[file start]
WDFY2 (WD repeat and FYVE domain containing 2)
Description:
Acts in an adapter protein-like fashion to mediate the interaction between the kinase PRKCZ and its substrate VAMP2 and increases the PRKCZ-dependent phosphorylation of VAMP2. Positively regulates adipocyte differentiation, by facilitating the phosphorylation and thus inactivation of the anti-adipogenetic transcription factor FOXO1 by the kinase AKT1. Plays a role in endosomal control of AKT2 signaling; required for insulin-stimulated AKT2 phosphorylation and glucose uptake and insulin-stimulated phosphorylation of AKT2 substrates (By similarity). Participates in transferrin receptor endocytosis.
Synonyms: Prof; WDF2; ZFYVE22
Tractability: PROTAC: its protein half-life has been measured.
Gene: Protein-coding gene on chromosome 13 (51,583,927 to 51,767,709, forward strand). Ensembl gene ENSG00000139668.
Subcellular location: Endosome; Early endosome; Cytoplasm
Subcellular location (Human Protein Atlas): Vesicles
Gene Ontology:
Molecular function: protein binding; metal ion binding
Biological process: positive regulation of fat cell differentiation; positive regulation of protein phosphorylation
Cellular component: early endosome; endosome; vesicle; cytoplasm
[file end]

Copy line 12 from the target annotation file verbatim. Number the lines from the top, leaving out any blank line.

Cellular component: early endosome; endosome; vesicle; cytoplasm